What’s on your recruiting technology wish list this year?
Tis the season of giving, and not only is it the perfect time to ask for that new sweater you’ve been yearning for, but it’s the perfect time to ask your boss for a new toy as well. 2017 planning is afoot, including decisions around budget and new investments, so don’t miss the opportunity to make the case for a tool that can give you a competitive advantage in your job.
To find out what tools recruiters should consider adding to their holiday wish lists, we spoke with the Executive Director of Talent Tech Labs (and walking almanac of HR tech knowledge), Jonathan Kestenbaum. You’ll be hard-pressed to find an HR tech tool that Jonathan hasn’t personally demo’d – and luckily for us, he’s noted the good, the bad, and the ugly along the way.
We asked Jonathan about the up-and-coming tools that every early adopter should have their eye on, and here’s what he had to say.
Social sourcing tools
Social sourcing tools have cropped up over the past few years to help companies solve the hard problem of identifying potential candidates and getting those candidates into their pipelines. Starting to use them now won’t exactly make you an early adopter, but embracing one or two will at least put you on the bell curve.
Employers have widely adopted these tools because they’ve realized that waiting for candidates to come to them is limiting and won’t consistently get them the best talent. Instead, they’re taking the quality of their pipelines into their own hands with tools like LinkedIn Recruiter, Entelo and HiringSolved.
Those are just a few of the social sourcing tools out there. Lever integrates with many sourcing and referral tools to help companies import candidates into their applicant tracking system seamlessly. See every tool we integrate with, here.
Q: Once you’ve done the hard work of finding candidates, how do you get them to talk to you?
A: Engagement tools.
Recruiters have to go through the same motions to engage candidates as salespeople and marketers do to engage leads. The difference is, salespeople and marketers have long had tools to help them manage their workload and make sure nothing slips through the cracks (like Yesware or Toutapp for sales, and MailChimp or Autopilot for marketing), while recruiters have been left solutionless. A handful of companies, including Lever, are working to change that.
Jonathan recommends companies like Smashfly and Clinch as solutions for teams looking to launch complex recruitment marketing campaigns, with features like social ad management and specialized landing pages. He suggests Lever Nurture (the sourcing automation tool built straight into Lever’s applicant tracking system) to minimize the copious manual work involved in effective sourcing. The result? Recruiters have more time to focus on personalizing conversations and building meaningful relationships with top candidates.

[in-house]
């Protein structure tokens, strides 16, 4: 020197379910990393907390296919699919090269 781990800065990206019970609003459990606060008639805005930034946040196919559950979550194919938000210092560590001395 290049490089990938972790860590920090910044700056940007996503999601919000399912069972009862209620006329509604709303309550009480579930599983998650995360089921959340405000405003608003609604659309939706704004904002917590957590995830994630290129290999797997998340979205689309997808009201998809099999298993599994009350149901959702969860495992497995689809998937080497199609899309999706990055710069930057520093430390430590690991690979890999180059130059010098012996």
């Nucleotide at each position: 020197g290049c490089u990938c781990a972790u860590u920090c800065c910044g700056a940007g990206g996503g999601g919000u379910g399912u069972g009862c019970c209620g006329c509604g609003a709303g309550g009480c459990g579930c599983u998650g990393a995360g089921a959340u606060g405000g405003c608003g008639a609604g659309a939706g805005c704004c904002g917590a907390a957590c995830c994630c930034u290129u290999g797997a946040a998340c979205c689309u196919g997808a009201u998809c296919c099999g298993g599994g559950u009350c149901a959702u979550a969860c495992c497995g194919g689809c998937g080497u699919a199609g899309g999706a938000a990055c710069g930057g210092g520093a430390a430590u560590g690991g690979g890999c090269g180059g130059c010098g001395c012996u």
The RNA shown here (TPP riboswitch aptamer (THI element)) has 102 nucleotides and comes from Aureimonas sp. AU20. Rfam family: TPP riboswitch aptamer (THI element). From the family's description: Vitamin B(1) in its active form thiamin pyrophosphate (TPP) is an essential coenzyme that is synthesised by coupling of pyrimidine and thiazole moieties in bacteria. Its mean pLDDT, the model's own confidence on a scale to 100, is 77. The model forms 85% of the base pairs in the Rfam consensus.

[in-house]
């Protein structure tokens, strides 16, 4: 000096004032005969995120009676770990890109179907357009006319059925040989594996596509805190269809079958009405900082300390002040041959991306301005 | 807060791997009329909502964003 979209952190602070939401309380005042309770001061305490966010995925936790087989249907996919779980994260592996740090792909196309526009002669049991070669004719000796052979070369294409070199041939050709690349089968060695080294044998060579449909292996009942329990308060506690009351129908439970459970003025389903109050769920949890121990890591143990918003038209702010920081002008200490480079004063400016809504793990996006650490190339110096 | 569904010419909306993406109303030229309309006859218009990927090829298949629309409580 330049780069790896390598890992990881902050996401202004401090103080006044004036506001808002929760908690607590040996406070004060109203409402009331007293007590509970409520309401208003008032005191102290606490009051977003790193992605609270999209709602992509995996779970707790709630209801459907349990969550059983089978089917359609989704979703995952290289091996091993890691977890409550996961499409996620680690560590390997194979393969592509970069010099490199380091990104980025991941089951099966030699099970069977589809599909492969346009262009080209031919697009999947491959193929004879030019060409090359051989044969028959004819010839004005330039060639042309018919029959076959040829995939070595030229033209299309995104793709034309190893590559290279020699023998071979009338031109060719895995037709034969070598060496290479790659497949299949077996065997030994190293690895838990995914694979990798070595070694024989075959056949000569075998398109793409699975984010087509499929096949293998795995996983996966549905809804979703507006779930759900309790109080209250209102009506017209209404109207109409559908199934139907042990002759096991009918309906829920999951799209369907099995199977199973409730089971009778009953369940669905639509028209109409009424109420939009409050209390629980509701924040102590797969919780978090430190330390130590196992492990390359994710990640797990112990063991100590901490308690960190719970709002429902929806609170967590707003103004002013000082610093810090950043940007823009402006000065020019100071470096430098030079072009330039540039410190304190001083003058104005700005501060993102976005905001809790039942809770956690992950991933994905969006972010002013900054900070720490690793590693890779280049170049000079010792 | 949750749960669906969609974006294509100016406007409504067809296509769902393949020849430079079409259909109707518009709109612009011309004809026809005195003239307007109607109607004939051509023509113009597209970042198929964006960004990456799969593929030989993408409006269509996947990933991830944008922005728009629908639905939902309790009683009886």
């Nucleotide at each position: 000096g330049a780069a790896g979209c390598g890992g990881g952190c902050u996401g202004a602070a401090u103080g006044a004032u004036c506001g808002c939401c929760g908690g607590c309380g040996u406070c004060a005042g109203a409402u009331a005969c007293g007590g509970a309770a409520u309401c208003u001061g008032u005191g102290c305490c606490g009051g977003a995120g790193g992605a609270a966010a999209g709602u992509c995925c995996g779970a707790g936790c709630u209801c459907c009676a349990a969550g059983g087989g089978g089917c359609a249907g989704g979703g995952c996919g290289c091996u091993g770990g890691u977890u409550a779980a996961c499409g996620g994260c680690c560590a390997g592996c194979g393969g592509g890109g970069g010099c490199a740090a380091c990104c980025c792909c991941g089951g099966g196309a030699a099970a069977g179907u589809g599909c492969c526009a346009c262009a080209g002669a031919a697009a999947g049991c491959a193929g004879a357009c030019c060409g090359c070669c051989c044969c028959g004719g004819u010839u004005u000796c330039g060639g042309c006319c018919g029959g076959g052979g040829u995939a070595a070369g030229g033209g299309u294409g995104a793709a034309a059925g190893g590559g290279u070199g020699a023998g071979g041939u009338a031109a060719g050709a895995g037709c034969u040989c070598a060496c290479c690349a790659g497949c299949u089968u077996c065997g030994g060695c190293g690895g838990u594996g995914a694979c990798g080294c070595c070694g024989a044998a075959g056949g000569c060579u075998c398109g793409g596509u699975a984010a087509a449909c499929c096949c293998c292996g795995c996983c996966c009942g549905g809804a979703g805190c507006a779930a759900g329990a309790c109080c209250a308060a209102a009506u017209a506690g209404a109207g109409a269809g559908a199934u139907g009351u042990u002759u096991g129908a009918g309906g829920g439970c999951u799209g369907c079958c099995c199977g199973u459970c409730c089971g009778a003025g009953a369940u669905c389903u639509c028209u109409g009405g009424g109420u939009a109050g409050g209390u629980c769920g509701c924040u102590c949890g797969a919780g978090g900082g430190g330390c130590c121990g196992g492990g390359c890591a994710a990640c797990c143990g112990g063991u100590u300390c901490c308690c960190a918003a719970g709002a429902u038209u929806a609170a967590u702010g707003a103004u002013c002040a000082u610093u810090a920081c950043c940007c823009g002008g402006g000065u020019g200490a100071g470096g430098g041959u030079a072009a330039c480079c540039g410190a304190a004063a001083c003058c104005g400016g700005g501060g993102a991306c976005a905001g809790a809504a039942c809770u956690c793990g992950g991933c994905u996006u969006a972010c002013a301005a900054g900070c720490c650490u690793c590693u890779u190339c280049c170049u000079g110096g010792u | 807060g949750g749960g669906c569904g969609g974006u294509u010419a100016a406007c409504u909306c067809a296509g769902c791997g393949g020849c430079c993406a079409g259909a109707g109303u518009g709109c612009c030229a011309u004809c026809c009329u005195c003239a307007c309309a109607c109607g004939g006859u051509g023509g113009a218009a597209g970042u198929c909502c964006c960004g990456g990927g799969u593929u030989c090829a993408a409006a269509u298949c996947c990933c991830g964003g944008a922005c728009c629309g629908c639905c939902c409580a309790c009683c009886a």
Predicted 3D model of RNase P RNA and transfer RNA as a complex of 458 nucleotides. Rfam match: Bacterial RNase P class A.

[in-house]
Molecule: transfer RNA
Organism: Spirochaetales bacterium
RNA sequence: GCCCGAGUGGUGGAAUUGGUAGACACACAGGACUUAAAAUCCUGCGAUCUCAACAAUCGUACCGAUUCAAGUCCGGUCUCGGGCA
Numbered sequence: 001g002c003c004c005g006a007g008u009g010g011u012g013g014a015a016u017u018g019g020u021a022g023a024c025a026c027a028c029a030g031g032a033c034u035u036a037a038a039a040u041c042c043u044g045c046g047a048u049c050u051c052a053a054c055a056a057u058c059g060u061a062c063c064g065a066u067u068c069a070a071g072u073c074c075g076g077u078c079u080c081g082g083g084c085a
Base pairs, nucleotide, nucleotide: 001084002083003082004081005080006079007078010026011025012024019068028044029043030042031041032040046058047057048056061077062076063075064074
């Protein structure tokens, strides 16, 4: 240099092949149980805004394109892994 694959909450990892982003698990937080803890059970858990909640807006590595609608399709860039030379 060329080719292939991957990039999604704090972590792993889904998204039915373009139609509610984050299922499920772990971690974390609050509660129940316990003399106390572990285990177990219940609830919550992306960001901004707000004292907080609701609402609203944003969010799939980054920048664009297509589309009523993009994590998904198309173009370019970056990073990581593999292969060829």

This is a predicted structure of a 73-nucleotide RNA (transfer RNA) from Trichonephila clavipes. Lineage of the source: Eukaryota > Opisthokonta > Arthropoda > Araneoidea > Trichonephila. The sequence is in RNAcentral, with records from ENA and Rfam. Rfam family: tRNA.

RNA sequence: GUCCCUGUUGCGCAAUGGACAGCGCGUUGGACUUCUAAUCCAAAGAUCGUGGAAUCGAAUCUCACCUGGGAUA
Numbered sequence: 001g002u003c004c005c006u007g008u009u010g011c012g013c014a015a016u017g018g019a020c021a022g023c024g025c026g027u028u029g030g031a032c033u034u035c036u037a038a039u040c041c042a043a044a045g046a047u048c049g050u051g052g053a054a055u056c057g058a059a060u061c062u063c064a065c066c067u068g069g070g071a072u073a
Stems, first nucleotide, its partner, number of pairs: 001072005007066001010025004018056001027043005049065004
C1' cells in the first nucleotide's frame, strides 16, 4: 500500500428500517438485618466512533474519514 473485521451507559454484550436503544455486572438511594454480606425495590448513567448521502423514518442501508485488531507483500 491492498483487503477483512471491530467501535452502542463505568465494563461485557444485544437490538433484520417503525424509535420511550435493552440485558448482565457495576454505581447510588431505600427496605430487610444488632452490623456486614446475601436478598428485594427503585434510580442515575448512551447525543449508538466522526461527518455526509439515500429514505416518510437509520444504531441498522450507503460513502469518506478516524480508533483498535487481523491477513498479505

Learn more about how Lever Nurture can help you engage with the right talent, at scale, here.
If 2016 was about engagement tools making a big splash in the market, the 2017 buzz is all about selection tools – tools that can assess for things like a candidate’s skills and for their psychometrics (how will someone will fit with your company culture). Simulation evaluations can even test for things like capacity for risk, empathy, and much more.
These tools won’t replace the human to human aspects of hiring, says Jonathan, but they can help extract information in ways where traditional methods (like resumes, phone screens, and interviews) fall short.
A few of the selection tools Jonathan suggests are HackerRank for skills-based assessments, Mercer Match and Arctic Shores on the psychometrics front, and Interviewed and GapJumpers for the leap to simulation-based evaluations.
Applicant tracking systems ***that have an API***
Applicant tracking systems themselves aren’t new – they’ve been around for decades – but their ability to seamlessly integrate with other recruiting technologies via APIs is. APIs specify how software interacts. They’re the means by which sourcing and selection tools send candidate information straight into an ATS, or from an ATS into an HRIS (human resources information system) once a candidate is hired. Essentially, they give you the freedom to select the HR tech tools you want (instead of forcing you into an isolated suite) with the confidence that they’ll all play well together.
When companies are looking to buy their first applicant tracking system, or switch to a new one, Jonathan recommends making sure the ATS leverages API technology. As he puts it, “No single company is going to out innovate on every front, so recruiters should make sure their core ATS can plug into other systems.”
Maybe if you ask nicely enough, you’ll get more than one tool on this list. To learn more about bleeding edge HR technologies, follow the Talent Tech Labs blog.